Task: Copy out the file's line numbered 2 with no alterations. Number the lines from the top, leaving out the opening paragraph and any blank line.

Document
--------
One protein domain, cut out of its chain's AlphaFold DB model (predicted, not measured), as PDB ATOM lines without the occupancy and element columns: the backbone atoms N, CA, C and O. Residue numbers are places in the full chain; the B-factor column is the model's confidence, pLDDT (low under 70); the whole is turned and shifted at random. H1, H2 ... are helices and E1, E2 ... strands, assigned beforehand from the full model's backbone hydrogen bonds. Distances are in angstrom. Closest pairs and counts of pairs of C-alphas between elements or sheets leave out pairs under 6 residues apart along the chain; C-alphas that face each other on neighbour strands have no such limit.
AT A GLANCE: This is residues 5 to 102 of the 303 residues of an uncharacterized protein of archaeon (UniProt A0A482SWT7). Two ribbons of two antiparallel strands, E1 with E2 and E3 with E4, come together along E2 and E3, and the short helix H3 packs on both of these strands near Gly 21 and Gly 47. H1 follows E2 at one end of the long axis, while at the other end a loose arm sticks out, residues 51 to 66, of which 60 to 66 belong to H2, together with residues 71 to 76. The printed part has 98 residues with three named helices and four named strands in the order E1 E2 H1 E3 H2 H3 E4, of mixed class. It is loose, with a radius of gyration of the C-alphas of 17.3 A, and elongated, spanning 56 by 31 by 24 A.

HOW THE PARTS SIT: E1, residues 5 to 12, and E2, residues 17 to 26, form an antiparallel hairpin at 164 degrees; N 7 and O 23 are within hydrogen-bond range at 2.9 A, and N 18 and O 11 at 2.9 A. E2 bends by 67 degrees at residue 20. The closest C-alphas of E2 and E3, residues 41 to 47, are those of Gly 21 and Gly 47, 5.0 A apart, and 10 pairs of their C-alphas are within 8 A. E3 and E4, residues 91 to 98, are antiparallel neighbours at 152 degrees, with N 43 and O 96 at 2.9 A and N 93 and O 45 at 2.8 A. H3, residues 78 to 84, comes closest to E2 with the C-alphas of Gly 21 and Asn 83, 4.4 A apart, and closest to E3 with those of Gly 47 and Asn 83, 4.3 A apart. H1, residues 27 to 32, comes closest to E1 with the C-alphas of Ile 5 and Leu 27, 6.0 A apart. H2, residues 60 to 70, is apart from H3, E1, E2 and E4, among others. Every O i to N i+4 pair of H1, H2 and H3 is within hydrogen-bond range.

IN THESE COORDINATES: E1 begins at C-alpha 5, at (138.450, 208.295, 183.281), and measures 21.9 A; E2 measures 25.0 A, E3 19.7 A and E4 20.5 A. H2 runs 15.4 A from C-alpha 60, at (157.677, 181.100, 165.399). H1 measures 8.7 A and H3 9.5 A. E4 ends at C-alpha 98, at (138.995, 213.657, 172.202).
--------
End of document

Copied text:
HOW THE PARTS SIT: E1, residues 5 to 12, and E2, residues 17 to 26, form an antiparallel hairpin at 164 degrees; N 7 and O 23 are within hydrogen-bond range at 2.9 A, and N 18 and O 11 at 2.9 A. E2 bends by 67 degrees at residue 20. The closest C-alphas of E2 and E3, residues 41 to 47, are those of Gly 21 and Gly 47, 5.0 A apart, and 10 pairs of their C-alphas are within 8 A. E3 and E4, residues 91 to 98, are antiparallel neighbours at 152 degrees, with N 43 and O 96 at 2.9 A and N 93 and O 45 at 2.8 A. H3, residues 78 to 84, comes closest to E2 with the C-alphas of Gly 21 and Asn 83, 4.4 A apart, and closest to E3 with those of Gly 47 and Asn 83, 4.3 A apart. H1, residues 27 to 32, comes closest to E1 with the C-alphas of Ile 5 and Leu 27, 6.0 A apart. H2, residues 60 to 70, is apart from H3, E1, E2 and E4, among others. Every O i to N i+4 pair of H1, H2 and H3 is within hydrogen-bond range.